A lot has changed since my last blog post, shared as the real scale of COVID-19’s impact on our lives was just beginning to come into focus in the US and Myanmar.
By mid-April our partner villages in Myanmar were still facing deep uncertainty about the risks they faced and the challenges created by how government and society reacted to the virus. The development plans villages made with Shanta at the end of 2019 were confronted by a vastly different context than anything we could have imagined.
But before we knew it, villagers and our local staff swung into action to protect each other and do what could be done to see that planned and new work went ahead safely and with as little disruption as possible. Villages quickly acted to resurrect local quarantine and social distancing procedures used when SARS and MERS threatened their communities over a decade ago. Staff made sure masks and sanitizer were readily available and tightened their travel and increased communication with villages to stay on top of ongoing activity while keeping themselves and village partners safe. Together the staff and villagers mapped out alternative approaches for each program, adapting as many as possible to keep them on track but putting anything that could not be done safely temporarily on hold.
Following our “do no harm” policy, our teams on the ground in Pauk, Taunggyi, and Pin Laung Townships are working with our 24 partner villages to ensure the 9,300+ villagers they support are able to keep village development on track. Seasonally sensitive projects such as chili farming, pig farming, and organic fertilizer production were the first to be adapted. These are moving ahead with small group demonstration sessions or one-on-one coaching and follow-up by our project officers or village committee members. Transparency meetings, a core component of our guiding principles to ensure all villagers have access to full project information, are being done by loudspeaker and public poster-board displays, with villagers invited to submit comment and questions publically or directly to project committee members or our staff while maintaining social distancing. This has been particularly important for Community Bank projects, as a vital source of credit for villagers and development funds for the village as a whole. Infrastructure projects that can be done with smaller teams or adequate social distancing have gone ahead with some delays after time was taken to think through the safety protocols together.
Things have settled down into a ‘new normal’ as our colleagues in Myanmar like to call it. Our COVID-19 specific programming has begun in earnest, with community based health education, and provision of materials and advice to stimulate local public health solutions such as disinfection and handwashing stations. And the lessons learned by our staff and villages about how working safer together can be improved has led them to resume ‘softer’ activities such as Women’s Discussion Groups, establishing new Scholarship Funds, and expanding the Community Loan Fund program. Project planning now includes a safety protocol for each activity to ensure that both staff, project committee members, and project participants know how to stay safe and what safety standards they can expect from each other. None of our partner villages are completely closed to outsiders as they were in the early days, but meeting sizes are small and no overnight stays are permitted. This means that some of our work is taking longer than planned, but that’s because we are committed to doing it the right way. We’re taking extra time where it is needed to sensitize communities to new project concepts or planned changes to make sure they are understood and agreed by all before moving ahead. We’re making sure the means and ways to stay safe are in place and understood before starting any activity. And we’re keeping up the spirit and practice of good partnership by continually listening to each other and working to understand each other’s aspirations and worries.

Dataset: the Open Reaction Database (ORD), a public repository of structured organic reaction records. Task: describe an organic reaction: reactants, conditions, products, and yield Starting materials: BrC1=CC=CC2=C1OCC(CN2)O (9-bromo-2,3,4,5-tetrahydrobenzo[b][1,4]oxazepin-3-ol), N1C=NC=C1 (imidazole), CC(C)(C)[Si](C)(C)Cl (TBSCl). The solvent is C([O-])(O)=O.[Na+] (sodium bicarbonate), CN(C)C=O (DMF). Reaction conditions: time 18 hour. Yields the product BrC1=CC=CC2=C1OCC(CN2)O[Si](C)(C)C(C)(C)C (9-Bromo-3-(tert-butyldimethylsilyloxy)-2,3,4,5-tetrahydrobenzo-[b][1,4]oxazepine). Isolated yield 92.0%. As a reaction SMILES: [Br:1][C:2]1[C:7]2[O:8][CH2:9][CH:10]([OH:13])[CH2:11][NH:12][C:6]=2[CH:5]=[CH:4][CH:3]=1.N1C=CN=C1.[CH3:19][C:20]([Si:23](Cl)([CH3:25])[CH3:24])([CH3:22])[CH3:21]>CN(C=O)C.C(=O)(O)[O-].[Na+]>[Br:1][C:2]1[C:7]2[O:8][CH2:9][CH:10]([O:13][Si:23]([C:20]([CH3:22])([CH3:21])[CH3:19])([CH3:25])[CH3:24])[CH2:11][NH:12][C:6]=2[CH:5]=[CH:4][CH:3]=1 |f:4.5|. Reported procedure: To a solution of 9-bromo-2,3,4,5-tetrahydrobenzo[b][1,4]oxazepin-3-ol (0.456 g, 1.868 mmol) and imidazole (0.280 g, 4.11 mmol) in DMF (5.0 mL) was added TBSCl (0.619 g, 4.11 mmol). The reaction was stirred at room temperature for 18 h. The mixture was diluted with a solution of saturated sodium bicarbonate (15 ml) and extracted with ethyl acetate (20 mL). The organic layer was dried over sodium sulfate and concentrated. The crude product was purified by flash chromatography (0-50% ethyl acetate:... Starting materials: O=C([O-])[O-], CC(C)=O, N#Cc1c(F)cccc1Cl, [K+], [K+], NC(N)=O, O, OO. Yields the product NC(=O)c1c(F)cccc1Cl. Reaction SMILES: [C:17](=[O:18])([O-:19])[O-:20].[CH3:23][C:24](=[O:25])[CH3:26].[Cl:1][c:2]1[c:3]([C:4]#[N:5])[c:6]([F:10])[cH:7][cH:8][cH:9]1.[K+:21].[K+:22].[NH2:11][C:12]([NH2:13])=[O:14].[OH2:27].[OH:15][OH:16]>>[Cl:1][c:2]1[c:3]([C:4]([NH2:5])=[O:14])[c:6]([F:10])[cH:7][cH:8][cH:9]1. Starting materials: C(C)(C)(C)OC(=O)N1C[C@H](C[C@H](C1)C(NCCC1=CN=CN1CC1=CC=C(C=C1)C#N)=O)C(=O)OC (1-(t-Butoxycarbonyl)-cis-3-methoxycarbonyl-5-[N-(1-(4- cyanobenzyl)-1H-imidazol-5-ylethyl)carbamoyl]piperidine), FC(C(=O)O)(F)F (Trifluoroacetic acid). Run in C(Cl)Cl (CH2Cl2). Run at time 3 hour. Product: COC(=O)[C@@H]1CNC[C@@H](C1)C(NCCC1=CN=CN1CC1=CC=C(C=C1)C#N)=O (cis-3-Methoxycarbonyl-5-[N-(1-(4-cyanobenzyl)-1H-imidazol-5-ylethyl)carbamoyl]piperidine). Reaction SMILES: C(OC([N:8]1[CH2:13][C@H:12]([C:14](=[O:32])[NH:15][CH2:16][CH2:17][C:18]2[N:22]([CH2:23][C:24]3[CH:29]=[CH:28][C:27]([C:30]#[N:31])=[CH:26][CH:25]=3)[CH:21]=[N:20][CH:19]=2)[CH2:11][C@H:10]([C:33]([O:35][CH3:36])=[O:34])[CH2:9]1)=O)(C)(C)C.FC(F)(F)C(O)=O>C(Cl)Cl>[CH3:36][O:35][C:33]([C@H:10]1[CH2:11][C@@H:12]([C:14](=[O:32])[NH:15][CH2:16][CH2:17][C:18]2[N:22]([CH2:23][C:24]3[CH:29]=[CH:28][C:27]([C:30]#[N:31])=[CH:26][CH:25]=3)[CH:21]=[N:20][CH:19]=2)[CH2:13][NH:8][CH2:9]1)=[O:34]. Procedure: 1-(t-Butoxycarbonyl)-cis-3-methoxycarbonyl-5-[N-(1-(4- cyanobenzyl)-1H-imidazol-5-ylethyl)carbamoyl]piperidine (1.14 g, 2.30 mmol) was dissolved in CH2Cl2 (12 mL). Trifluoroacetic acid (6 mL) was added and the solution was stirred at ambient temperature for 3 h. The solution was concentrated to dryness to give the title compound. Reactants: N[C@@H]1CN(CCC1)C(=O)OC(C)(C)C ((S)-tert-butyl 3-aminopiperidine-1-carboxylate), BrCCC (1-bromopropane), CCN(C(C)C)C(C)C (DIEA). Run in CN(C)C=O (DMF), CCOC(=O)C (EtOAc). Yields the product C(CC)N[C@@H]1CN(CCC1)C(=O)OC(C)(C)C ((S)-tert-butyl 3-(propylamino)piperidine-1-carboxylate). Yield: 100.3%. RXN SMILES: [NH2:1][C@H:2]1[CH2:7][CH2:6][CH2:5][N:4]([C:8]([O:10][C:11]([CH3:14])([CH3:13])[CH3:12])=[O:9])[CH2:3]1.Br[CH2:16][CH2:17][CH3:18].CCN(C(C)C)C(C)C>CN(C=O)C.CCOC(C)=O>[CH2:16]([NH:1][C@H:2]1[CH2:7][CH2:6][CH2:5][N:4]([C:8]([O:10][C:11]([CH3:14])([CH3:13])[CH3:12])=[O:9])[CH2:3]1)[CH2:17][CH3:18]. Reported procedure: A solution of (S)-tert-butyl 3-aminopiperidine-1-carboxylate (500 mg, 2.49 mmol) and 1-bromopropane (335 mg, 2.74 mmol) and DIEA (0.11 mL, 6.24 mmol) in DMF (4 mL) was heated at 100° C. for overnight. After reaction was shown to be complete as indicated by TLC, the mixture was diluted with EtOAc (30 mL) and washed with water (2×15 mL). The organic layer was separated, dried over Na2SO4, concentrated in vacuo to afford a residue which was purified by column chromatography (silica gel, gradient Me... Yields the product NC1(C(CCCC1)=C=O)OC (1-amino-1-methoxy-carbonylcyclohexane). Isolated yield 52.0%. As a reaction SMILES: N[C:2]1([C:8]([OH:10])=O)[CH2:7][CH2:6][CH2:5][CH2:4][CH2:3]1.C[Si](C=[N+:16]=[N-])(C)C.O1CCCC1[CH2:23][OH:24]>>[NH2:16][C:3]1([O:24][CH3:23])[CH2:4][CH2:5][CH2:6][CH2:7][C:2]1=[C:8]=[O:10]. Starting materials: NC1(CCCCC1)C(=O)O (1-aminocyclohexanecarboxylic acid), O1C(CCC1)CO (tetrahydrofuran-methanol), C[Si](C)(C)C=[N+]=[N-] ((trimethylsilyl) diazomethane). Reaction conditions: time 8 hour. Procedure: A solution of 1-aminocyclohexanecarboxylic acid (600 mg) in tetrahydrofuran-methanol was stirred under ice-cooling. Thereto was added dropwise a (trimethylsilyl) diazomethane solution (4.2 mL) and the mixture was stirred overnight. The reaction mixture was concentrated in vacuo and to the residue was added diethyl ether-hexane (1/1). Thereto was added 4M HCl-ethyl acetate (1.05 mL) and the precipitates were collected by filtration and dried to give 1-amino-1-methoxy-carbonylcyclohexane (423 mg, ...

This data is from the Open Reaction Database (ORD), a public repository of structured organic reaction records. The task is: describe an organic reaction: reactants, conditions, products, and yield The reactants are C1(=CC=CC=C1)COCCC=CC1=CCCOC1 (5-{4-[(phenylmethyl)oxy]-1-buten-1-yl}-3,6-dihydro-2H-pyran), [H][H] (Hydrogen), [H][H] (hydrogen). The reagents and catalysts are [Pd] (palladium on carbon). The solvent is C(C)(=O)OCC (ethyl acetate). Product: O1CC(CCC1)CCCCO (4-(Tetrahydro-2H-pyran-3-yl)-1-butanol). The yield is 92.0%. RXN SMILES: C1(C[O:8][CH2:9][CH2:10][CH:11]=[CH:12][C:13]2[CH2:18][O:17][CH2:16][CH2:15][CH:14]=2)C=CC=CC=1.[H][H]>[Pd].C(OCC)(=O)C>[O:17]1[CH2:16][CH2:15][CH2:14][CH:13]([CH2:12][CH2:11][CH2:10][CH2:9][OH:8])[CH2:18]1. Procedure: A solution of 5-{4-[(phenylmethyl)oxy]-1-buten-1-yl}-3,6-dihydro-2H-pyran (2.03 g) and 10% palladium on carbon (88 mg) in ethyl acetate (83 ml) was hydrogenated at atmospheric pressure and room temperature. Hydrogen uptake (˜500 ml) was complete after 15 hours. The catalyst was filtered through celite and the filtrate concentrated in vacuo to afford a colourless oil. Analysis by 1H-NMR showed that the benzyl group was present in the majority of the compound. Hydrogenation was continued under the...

While we are happy to report that there have been no confirmed cases of corona virus in these communities, economic concerns seem to be growing for all families. This time of year, before the July rainy season, is always one of the leanest that our partner villages face. It’s now coupled with a high level of uncertainty about income opportunities from farming, day labor, and economic migration. Farmers are worried they may not be able to sell their crops to repay loans and prepare for the next season, or to access inputs for new crops due to potentially limited market availability of seeds or fertilizer.
The poorest villagers, dependent on day labor or economic migration opportunities which have slowed to a crawl, are worried about having enough to eat in another month or two if things continue at this pace.
One immediate action taken by many villages to mitigate these uncertainties has been to collect only interest owed to the Community Loan Fund and to extended principle repayment to September. Our staff and partner villages are working together to map and analyse the risks households face, and to plan new or adapted projects to provide immediate relief while addressing root causes in a way that will reinforce sustainable community-led solutions so they are more resilient in the future. I look forward to updating you on our next steps as we work side-by-side with our village partners to strengthen the ability of these at-risk communities to withstand the negative impact of the global pandemic.
-Dan Osnato, Shanta Program Manager